Few computer games have generated the kind of anticipation that Quake II has, but that’s no surprise. Being the progeny of one of the most advanced first-person shooters out there, one could only expect a product several orders of magnitude more entertaining. So is Quake II the fitting heir to one of the most important FPS games in history? The answer is yes. But if Quake was a revolution, Quake II is simply an extension of that revolution. It advances the state of 3D gaming to the next level.
Although coined as a direct sequel, Quake II bears little resemblance to its predecessor. Gone are the dilapidated castles and satanic altars of doom – Quake II is purely mechanical in theme and also employs a more consistent approach to level design. A warehouse looks like a warehouse while a mining facility is complete with high-powered mining gear, and peppered around everywhere are nasty aliens in need of some blasting.
The first thing that hits you upon starting up a game is a cutscene. This is still id we’re talking about, and so the story is considerably sparse: alien cyborgs attacked Earth and now it’s time for some payback by invading their homeworld. The cutscenes, including the map briefings that stitch the levels together, aren’t the best CGI you’ll ever see, and their relevance in advancing the thinly veiled plot is negligible. The solo campaign mode lines out your attempts at disabling the alien world’s defenses before closing the show with a final battle against the alien overlord.
The levels themselves are much more complex this time around, and will require a heftier amount of backtracking between levels. The game is divided into three large chapters that are sub-divided into ten ‘units’, best described as objective-based hubs. You can travel between levels within a unit, much in the same way you could do in, say, Hexen 2. But unlike Hexen, Quake makes lighter use of its hub-centric level design. You will sometimes be asked to stray off into a branching level to fetch whatever item needed to activate a machine or mechanism located in the previous level, but remember that this is a shooter, and any puzzle solving is kept at an absolute bear minimum.
Looks that kill
The engine used in this game has received a tremendous overhaul. Gorgeous may very well be the term that best describes it, as Quake II is a testament to the wonders of 3D acceleration done correctly. Lighting effects and colored lighting are handled brilliantly (though lights are still limited to about eight colors or so), characters are convincingly animated, the alien environments look imposing and the explosions are, of course, rendered in 3D. The world of Quake II is a grim one, full of dimly lit corridors not unlike those of Quake. It’s still dark, it’s still gloomy, and it’s still covered in a haze of dark browns and reds.
The enemies of Quake II are of the cyborg variety – half humanoid / half mechanized fighting machine. One cool thing about these guys is the way they bleed after taking hits. Damage skins are applied whenever a foe loses half it’s hitpoints, giving the player a visual cue on how injured an enemy is. It’s a shame id didn’t take this idea one step further to add different behavioral patters for injured enemies. Picture shooting off a Gunner’s weapon hand, forcing him to go melee at you!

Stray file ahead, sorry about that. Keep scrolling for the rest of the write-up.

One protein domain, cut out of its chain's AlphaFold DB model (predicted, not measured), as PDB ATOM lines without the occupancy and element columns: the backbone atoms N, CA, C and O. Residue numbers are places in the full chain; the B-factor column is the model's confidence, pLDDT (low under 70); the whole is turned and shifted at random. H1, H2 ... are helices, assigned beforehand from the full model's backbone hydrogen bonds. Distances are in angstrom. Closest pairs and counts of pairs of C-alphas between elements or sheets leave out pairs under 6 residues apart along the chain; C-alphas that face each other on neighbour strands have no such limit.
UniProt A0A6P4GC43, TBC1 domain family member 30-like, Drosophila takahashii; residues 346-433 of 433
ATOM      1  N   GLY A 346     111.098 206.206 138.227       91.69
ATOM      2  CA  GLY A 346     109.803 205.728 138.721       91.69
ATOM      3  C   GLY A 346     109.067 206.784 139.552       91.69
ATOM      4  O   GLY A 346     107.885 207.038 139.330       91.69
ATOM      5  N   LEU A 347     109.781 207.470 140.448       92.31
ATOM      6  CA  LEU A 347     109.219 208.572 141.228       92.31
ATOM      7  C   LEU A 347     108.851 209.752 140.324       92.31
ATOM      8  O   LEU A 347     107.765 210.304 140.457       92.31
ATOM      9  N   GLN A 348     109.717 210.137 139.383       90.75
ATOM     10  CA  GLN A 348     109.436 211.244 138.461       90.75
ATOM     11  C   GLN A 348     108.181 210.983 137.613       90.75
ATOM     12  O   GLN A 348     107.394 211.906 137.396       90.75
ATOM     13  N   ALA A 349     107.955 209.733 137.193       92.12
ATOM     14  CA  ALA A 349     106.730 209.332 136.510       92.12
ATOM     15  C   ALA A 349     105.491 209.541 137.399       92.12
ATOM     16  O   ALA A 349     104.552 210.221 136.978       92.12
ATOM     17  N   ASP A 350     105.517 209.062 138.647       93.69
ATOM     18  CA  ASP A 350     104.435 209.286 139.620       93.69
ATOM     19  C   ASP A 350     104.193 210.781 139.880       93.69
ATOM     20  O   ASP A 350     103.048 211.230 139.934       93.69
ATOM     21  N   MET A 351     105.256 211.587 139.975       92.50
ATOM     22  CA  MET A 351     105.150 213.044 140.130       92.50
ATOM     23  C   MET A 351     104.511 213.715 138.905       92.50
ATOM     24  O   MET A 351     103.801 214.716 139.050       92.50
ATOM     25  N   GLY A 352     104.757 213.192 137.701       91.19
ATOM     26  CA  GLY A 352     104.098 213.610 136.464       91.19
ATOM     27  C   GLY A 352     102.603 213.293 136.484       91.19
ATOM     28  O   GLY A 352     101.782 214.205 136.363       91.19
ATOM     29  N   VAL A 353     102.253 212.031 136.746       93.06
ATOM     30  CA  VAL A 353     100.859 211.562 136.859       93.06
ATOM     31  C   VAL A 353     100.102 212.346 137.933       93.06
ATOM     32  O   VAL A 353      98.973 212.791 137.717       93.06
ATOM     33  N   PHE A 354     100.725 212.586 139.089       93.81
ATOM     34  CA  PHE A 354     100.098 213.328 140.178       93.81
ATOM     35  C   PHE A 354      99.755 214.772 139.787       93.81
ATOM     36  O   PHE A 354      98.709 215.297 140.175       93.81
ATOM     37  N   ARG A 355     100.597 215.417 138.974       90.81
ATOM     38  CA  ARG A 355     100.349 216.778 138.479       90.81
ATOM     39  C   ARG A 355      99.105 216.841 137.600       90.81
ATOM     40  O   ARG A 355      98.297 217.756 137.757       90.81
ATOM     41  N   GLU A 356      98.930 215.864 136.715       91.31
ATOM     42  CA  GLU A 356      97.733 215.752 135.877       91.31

The attention to detail with the weapons is an especially nice touch. Everything, from the way the machine-gun kicks up on you (like it would in real-life) to the way guns sway lightly as you look around, is handled wonderfully. It’s a visual treat to watch the railgun leave a blue energy trail that dissipates. Or let loose a rocket and watch as its flame illuminates the surrounding darkness. On the other hand, it would have even been better if id had applied this kind of detail to the monster damage modelling.
The AI of Quake II was supposed to be one of its highlights, yet it ends up lacking. The aliens that you’ll mow down show some initial promise as far as combat goes, yet the majority of times they seem no smarter than the monsters from Quake. Sometimes they’ll do plain old stupid things, such as crouch in the open, which just means you’ll have to aim a little lower. Worse yet, level bosses and some of the more advanced opponents are particularly dumb, relying on brute firepower and extremely thick skins rather than brains. Master circle-strafing and you’ve pretty much mastered the combat system, which is quite a let-down.
Multiplayer matches have their own fast-paced deathmatch levels that are playable through LAN, TPC/IP or IPX-compatible connections. GameRanger supports Quake II and you might be lucky enough to find a stock free-for-all map. But if you really want to get into Quake II’s online scene, you should download the Q2 Server Browser and check out everything the community has on offer. Grab the game and its expansions from here dk.toastednet.org.
System Requirements: Pentium 90 Mhz, 16 MB RAM, 25 MB HDD, Win 95/98
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